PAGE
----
Keyword: Consciousness; Robotics
Link ID: 24160 - Posted: 10.07.2017

Hannah Devlin French scientists have been criticised for concealing the death of the patient at the centre of a breakthrough in which consciousness was restored to a man in a persistent vegetative state. The treatment was hailed as a major advance in the field and suggested that the outlook for these patients and their families might be less bleak than was previously thought. However, it has emerged that the scientists behind the research withheld the fact that the man, who remains anonymous, died a few months after receiving the therapy. The team justified the decision, citing the family’s wish to keep the death private and a concern that people might have wrongly linked the therapy, which involved nerve stimulation, to the 35-year-old’s death from a lung infection. However, others said the decision had created an over-optimistic narrative of a patient on an upward trajectory. Damian Cruse, a cognitive neuroscientist at the University of Birmingham, said: “I do worry that the media coverage of the study gave a more hopeful message to other families in this situation than the message that perhaps would have been delivered with all of the facts … If we protect patient anonymity, then there’s no reason not to be able to tell the full story.” When the paper came out last month, Angela Sirigu, who led the work at the Institut des Sciences Cognitives Marc Jeannerod in Lyon, France, told the Guardian: “He is still paralysed, he cannot talk, but he can respond. Now he is more aware.” © 2017 Guardian News and Media Limited

Keyword: Consciousness
Link ID: 24155 - Posted: 10.06.2017

By Caroline Williams We are used to hearing that meditation is good for the brain, but now it seems that not just any kind of meditation will do. Just like physical exercise, the kind of improvements you get depends on exactly how you train – and most of us are doing it all wrong. That the brain changes physically when we learn a new skill, like juggling or playing a musical instrument, has been known for over a decade. Previous studies had suggested that meditation does something similar for parts of the brain involved in focused attention. Two new studies published in Science Advances suggest that certain kinds of meditation can change social and emotional circuitry, too. The research comes out of the ReSource Project at the Max Planck Institute for Human Cognitive and Brain Sciences in Leipzig, Germany, and looked at the effects of three different meditation techniques on the brains and bodies of more than 300 volunteers over 9 months. One technique was based on mindfulness meditation, and taught people to direct attention to the breath or body. A second type concentrated on compassion and emotional connection via loving kindness meditations and non-judgmental problem-sharing sessions with a partner. A final method encouraged people to think about issues from different points of view, also via a mix of partnered sessions and solo meditation. In one study, MRI scans taken after each three-month course showed that parts of the cortex involved in the specific skill that was trained grew thicker in comparison with scans from a control group. © Copyright New Scientist Ltd.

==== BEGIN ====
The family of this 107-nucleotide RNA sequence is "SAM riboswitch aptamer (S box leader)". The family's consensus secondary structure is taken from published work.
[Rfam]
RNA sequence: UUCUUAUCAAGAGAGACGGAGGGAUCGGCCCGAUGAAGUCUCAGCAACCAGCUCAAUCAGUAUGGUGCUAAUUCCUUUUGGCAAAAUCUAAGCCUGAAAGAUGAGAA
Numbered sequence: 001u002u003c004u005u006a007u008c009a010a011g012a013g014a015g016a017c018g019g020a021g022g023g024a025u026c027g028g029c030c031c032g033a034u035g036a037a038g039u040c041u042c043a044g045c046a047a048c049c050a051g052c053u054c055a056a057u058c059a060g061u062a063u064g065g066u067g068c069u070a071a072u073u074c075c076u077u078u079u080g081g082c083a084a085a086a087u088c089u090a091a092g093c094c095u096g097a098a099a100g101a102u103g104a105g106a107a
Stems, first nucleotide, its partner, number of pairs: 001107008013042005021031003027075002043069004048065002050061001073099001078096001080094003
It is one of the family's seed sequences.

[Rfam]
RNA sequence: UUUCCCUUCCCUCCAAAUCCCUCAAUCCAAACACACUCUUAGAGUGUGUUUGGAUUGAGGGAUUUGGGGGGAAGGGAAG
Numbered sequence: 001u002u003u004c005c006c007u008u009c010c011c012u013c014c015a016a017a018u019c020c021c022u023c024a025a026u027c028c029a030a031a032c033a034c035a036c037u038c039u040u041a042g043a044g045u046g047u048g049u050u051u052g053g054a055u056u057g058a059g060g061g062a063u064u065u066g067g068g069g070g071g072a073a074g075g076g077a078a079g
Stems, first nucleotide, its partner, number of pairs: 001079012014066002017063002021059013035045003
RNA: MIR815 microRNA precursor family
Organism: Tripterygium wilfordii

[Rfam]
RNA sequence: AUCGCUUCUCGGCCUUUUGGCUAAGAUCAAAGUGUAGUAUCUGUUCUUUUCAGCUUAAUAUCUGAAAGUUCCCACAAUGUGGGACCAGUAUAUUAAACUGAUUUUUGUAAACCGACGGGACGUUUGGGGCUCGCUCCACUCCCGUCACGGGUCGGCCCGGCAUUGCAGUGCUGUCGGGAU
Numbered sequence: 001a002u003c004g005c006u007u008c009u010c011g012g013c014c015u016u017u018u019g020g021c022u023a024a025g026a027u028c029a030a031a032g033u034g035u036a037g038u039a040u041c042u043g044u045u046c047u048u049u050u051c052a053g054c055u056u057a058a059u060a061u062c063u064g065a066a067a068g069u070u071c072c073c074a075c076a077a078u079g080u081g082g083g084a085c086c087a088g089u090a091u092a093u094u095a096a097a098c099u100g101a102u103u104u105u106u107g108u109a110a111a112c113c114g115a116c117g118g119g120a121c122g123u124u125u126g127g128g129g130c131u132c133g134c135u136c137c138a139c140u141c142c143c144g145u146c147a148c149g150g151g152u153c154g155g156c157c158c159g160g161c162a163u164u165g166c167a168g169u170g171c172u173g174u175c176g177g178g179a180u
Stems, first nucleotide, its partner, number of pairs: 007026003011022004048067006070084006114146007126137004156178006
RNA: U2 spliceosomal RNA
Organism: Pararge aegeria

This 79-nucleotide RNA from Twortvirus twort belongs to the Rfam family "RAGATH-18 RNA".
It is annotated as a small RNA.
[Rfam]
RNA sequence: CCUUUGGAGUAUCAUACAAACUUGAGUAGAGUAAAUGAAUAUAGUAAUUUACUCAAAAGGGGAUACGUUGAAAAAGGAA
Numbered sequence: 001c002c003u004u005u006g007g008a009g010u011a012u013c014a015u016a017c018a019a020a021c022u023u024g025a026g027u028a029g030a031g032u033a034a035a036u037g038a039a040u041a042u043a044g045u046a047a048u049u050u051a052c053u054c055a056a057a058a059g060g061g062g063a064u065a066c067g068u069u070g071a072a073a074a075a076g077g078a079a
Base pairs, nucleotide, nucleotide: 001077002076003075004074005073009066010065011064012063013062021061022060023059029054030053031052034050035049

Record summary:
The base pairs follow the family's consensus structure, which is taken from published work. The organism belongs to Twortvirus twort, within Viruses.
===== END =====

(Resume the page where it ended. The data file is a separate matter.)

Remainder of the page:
Keyword: Stress
Link ID: 24149 - Posted: 10.05.2017

Alva Noë Philosophers have long worried whether it is ever really possible to know how things are, internally, with another. After all, we are confined to the external — to mere behavior, or perhaps to behavior plus measurements of brain activity. But the thoughts, feelings, images, sensations of another person, these are always hidden from our direct inspection. The situation of doctors facing unresponsive victims of brain injury is a terrifying real-world example of the fact that we our locked out of the minds of another. Consider the remarkable report, published Monday in Current Biology and discussed here, that a team in France has enabled a patient who has languished for 15 years in a vegetative state, to show, as they claim, a marked improvement in his levels of consciousness. They achieved this by means of the direct and sustained stimulation of the vagus nerve. As Dr. Angela Sirigu, one of the team leaders, explains by email, the results are dramatic: "After VNS [vagus nerve stimulation] the patient could respond to simple orders that were impossible before (to follow an object with his gaze, to turn the head on the other side of the bed on verbal request). His ability to sustain attention, like staying awake when listening to his therapist reading a book, greatly improved as reported by the mother. After stimulation, we found also responses to 'threat' that were absent before implantation. For instance, when the examiner's head suddenly approached to the patient's face, he reacted with surprise by opening the eyes wide, a reaction which indicates that he was fully aware that the examiner was too close to him." © 2017 npr